New Suitor May Win Nickel Mining Firm Inco
The world’s largest producer of iron ore could trump two other players in the race for Canadian nickel giant Inco Ltd. with an all-cash offer worth C$19.9 billion ($17.6 billion), analysts said Friday.
Companhia Vale do Rio Doce of Brazil launched its unsolicited bid of C$86 a share Friday.
That’s more than double the cash that Canadian zinc miner Teck Cominco Ltd. has offered in its cash-and-stock bid and more than four times the cash portion of a competing offer from U.S. copper miner Phelps Dodge Corp.
“I think it’s a done deal,” said David Davidson, an analyst with Paradigm Capital. “Not that Teck and Phelps can’t come back with higher offers. The problem is CVRD is a very large competitor.”
CVRD is cash rich and has been on a buying spree in recent years to diversify its production.
Teck is offering a portion of its stock and C$40 in cash. Phelps is offering a portion of its stock and C$20.25 in cash.
Based on Friday’s closing prices, Teck’s offer is worth C$86.04 a share and Phelps’ offer is worth C$88.23 a share, putting the total value of each bid above C$19 billion.
Investors tend to prefer all-cash bids because they are simpler and not affected by market fluctuations. On Friday, Teck shares jumped 3.9% and Phelps rose 2% on the likelihood that their offers would lose to CVRD’s.
Inco’s stock closed above all offers at C$89.08 in Toronto.
“A lot of the guys that own Inco want cash,” said Kerry Smith, an analyst with Haywood Securities. Smith called CVRD’s offer a good bid but said, “Obviously the time delay is a little problematic.”
CVRD expects to start its formal offer Monday, and its bid will be open for 45 days from then. It will need regulatory approvals from Canada, the United States and Europe, as well as a shareholder vote.
Teck has cleared all regulatory hurdles, and its offer expires Wednesday.
Phelps has won approval from U.S. regulators and is waiting for clearance from Canadian and European authorities.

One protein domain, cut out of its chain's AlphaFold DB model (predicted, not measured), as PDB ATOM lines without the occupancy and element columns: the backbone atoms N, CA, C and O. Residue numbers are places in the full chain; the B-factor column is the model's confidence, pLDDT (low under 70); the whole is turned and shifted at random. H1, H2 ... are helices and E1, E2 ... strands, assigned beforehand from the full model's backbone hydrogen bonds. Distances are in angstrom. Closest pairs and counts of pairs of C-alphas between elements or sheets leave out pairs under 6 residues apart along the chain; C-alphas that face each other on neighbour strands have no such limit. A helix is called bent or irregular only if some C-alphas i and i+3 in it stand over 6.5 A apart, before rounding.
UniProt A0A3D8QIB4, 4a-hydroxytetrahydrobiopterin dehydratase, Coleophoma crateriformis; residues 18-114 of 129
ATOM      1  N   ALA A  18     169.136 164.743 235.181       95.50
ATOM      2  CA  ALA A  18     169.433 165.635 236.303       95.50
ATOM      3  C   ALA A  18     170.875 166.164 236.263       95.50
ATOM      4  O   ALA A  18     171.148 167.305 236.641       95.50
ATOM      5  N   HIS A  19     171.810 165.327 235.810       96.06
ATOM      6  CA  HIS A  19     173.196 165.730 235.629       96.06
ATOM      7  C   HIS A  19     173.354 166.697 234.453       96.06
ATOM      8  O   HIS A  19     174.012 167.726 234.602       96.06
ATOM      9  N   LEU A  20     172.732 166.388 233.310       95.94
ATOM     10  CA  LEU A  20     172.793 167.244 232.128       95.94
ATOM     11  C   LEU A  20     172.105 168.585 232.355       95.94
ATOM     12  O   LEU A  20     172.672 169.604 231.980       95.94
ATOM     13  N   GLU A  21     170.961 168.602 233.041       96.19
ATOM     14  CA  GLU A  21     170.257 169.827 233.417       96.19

“There is the risk that [CVRD] doesn’t get regulatory approval,” Davidson said. “I think it would be pretty attractive for a lot of shareholders to run that risk for all cash.”
Inco, which declined to comment on CVRD’s bid, has signed a support agreement with Phelps, but that doesn’t preclude its board from backing an offer it deems superior.
“I think what probably happens now is that Inco and CVRD do a friendly deal” at C$90, Smith said. “I think [CVRD] will pay a little more to do a friendly deal, and then the shareholders will still have to decide.”
Analysts said it would be difficult for Teck and Phelps to beat the all-cash bid and pointed to the bidding war that erupted between Inco and Swiss mining company Xstrata for Canadian rival Falconbridge. In the end, Inco’s cash-and-stock offer lost to Xstrata’s lower all-cash bid.
Teck is mulling over its options and said it would “not be drawn into an expensive bidding war for Inco.”
“We have a pile of different options, and we are just evaluating them,” Teck spokesman Doug Horswill said.
Teck could extend its bid past Wednesday without changing its offer, and it is seen to have room to add a few dollars but not enough to trump C$86 a share.
“Teck should make genuine effort to come back because at the end of the day it is a well-liked company,” said Terence Ortslan, an analyst with TSO & Associates. “It has good assets. I think it will make an attempt to come back.”
He said it would be difficult for Phelps to compete, partly because some of its shareholders opposed the offer.
Atticus Capital, a hedge fund that owns 8% of Phelps, said Friday that it opposed the bid for Inco, contending that Phelps should be sold instead.
A spokesman at Phelps declined to comment.